In the modern age of streaming movies and TV, we are faced with a growing problem of media fragmentation. No longer can you watch all of your desired shows under one subscription as all of the big studios seem to be fighting for a piece of the pie when it comes to licensing movies and TV across streaming services. The challenge too is that at any given moment, a publishing company can revoke these licenses from a particular service and switch to another service. Also, if the new service is something you don't subscribe to, you then need to make a decision of whether the cost of a new subscription is worth it for still having access to your show.

All of these subscription services add up. You might not think much of one or two services, but if you subscribe to several services, then you are likely paying close to if not more than a comparable cable subscription. The only difference here is that everyone is getting more money for their content by bypassing cable licensing fees. Streaming has changed the way we consume content by cutting out the middle man and allowing us to watch on our own time. However, don't be fooled that it is always cheaper than cable.

If you enjoy certain TV series but don't want to pay a monthly subscription to watch, you can opt for Plex and purchasing box sets of your TV series. There is more of an upfront cost by getting compatible hardware for Plex, but the good thing is that you can start small and plan for expansion as your budget allows. The box sets tend to be pricey up front too, but one series box set (~$200) will have paid for itself in about a year's time.

With the digital codes that are distributed with new movies, they used to be redeemed with Ultraviolet, but has shifted to Movies Anywhere. With the recent closure of Ultraviolet, I'm reminded why I don't like DRM. I'm a huge fan of buying physical movies and ripping them to my Plex server. While I like the concept of Movies Anywhere, how do I know that this won't ultimately have the same fate as Ultraviolet? With my own library, I maintain the original discs in boxes and I have access to my hundreds of movies with a click of a button. I don't have to worry about a service going defunct.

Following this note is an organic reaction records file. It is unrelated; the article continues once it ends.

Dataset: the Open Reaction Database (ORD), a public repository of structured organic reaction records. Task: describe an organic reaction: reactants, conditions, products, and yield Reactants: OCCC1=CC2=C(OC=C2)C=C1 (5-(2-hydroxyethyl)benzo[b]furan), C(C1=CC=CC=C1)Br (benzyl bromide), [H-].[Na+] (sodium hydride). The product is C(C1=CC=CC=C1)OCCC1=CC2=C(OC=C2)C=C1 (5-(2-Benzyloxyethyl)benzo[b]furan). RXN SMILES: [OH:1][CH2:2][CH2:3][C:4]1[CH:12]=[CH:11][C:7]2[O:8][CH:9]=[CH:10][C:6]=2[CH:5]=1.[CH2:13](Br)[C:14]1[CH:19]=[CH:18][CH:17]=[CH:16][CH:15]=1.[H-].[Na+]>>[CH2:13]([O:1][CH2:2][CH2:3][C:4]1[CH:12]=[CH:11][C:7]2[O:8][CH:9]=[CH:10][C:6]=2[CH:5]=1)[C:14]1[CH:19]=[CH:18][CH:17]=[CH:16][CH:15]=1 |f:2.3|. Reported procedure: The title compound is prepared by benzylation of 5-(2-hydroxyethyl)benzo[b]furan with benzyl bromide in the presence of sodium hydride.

I'm not boycotting streaming services altogether, but I don't like having content I enjoy watching tied up in DRM platforms. I plan to keep my streaming service subscriptions to a minimum. Of the few, I will stick with Hulu, Netflix, Amazon Prime (I mostly use for shipping) and probably Disney's streaming platform. As long as I can still buy physical media, that will be my preferred way of building a library for many years to come.

Home Lab Update

25. July 2019 12:48 by Cameron in Plex, server  //  Tags: , , , , ,   //   Comments

A couple of weeks ago, I expanded my server's RAID 6 array to 40TB, but in the process the RAID controller's write cache failed. I didn't know that this was the problem right away though. I had just told the array to expand the volume to 40TB and then the application froze and it seemed like that wasn't going to complete. I became impatient and force shutdown the server before the operation completed. However, when I went to restart the server, it would not recognize the write cache and it failed to boot. Then, I tried removing the external card and moving everything back to the onboard P410i.

The original reason for getting an expansion RAID card was to have RAID 6 support without the need for a license. The P410i requires a license and they're prohibitively expensive. The P812 expansion cards are $12 a piece and it was the right choice for my needs. After determining that the RAID card had failed along with the cache, I ordered another P812 and cache module. In the mean time, I was able to boot my server with the onboard P410i and backup the content from the array although there was no write cache. It took a couple of days, but now everything is backed up to two 8TB hard drives.

When my second P812 arrived, I was able to install the new card and get back up and running. I recreated the RAID 6 array at 40TB and have begun copying my files back over the network. The process is slow as I'm using 1Gbits at the moment and for some reason my USB 3.0 hard drives are only operating at 480Mbits. Though, it should be faster in the future with 10Gbits. I'll need to install an NVMe drive in my desktop to take full advantage of 10Gbit throughput. My server is limiting SATA drives to SATA II at 3Gbits and my desktop is capped at 6Gbits with SATA III. I've installed an NVMe SSD into my server and can get about 1600MB/s read/write or 12Gbits.